Chinese gross domestic product witnessed 8.1 growth during the first quarter, but it came lower than predicted. Yet it is above the country's stated target of achieving yearly growth to limit its dependence on external factors. Still, weak economic activity in the second largest economy raises a question about the strength of economic resilience following the European debt crisis that has been hurting sentiments.
China's economy advanced 8.1 percent in the first quarter on the year-on-year basis, a data from National Bureau of Statistics indicate. This is lower than the growth achieved in the fourth quarter of 2011. The latest quarterly GDP is the weakest in the last eleven quarters and came in below economists predictions of 8.4 percent upside. On a quarter-on-quarter basis, economy has advanced 1.8 percent, according to the statistical office.
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Exports witnessed slower activities due to worldwide economic uncertainty amidst European debt crisis. Exports accounts for more than 30 percent of China's GDP growth and slower activity would no doubt impact its economy. This is the precise reason why its Premier had reduced the nation's economic target to 7.5 percent from over 8 percent so as to cut down its dependence on external factors and instead stimulate domestic demand.
Only yesterday, World Bank has reduced its economy forecast for China to 8.2 percent from 8.4 percent for 2012 citing a marked slow down in investment growth thus hurting consumption and weak demand from external factors. Asian Development Bank had also slashed its outlook for Chinese economy to 8.5 percent from 9.1 percent. Other global lending agencies have also cut down their GDP projection for China for 2012. Yet, China's Information Center believes that its economy can achieve 8.5 percent growth in 2012 though temporary slowdown could be witnessed during the first two quarters.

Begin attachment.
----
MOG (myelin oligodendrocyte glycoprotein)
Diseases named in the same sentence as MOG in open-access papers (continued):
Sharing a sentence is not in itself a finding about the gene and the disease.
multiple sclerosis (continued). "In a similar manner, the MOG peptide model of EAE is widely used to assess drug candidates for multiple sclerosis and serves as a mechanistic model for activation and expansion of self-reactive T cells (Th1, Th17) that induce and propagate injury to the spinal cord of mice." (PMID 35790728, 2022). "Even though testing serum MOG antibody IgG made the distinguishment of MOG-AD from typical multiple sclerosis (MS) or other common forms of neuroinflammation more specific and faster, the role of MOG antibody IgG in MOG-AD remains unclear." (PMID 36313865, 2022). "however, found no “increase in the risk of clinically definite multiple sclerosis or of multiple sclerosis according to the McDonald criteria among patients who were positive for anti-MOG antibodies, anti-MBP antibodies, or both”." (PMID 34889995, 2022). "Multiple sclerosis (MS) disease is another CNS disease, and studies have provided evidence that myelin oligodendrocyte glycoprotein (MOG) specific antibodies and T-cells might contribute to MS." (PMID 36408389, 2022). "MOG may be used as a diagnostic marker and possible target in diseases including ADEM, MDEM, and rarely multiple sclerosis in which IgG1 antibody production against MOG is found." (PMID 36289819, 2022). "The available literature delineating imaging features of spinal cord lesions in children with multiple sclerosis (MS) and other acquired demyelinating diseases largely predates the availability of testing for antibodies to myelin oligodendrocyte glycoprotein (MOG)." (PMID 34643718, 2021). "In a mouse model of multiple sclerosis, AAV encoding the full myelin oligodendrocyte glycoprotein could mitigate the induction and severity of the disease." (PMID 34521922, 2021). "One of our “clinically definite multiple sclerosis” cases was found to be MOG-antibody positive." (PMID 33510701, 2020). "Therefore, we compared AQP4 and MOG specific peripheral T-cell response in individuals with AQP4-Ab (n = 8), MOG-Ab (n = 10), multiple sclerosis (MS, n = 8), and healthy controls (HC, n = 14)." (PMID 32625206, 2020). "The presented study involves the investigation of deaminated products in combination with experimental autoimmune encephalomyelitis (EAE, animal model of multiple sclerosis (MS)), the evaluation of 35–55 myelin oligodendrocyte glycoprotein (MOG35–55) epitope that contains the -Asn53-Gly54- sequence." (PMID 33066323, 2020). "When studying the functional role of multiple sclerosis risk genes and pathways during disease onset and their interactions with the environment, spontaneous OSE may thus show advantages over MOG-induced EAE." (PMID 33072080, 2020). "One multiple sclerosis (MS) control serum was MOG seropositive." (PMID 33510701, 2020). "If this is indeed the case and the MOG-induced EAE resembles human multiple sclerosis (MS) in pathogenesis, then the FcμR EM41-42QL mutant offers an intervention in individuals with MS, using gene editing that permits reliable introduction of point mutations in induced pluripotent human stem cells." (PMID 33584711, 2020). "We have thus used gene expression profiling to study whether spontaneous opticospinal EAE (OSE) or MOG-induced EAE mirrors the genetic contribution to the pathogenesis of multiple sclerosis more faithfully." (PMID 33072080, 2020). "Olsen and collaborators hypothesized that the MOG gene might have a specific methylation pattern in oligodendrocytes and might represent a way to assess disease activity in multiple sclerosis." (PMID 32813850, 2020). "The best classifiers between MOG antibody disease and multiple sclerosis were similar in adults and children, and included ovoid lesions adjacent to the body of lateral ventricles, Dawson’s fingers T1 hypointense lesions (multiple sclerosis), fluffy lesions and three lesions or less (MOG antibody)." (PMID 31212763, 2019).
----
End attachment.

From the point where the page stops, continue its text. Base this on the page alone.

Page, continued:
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While the first quarter GDP might have come below economists expectations, it is well above the nation's target for a 7.5 percent growth. But to achieve this sustained growth is necessary. What is causing concern to economists is that quarter-over-quarter GDP upside is slowing to the weakest. Both the fourth quarter as well as the first quarter economy was considered weakest and if the trend continues, there is every possibility that GDP growth for the second quarter may drop below 8 percent. For a long time, China has been delivering GDP growth of around 10 percent and the latest is certainly a disappointing one.
However, economists and experts are pushing for relaxing of monetary policy to spur growth in the wake of global slow down. Loosening of monetary policy is necessary to stimulate domestic demand.
Earlier this week, two economic reports restricted policy makers to loosen its money policy to spur growth. First it was inflation that came in more than estimated and the second widening of trade surplus for March. These two positive factors nearly shut the doors for any possible relaxation on monetary policy. The latest GDP numbers may force policy makers to have a rethink on current monetary policy. China has assumed greater importance in world economic map for its size and opportunities for growth. Therefore, its sustained growth is vital for any strong global economic activities.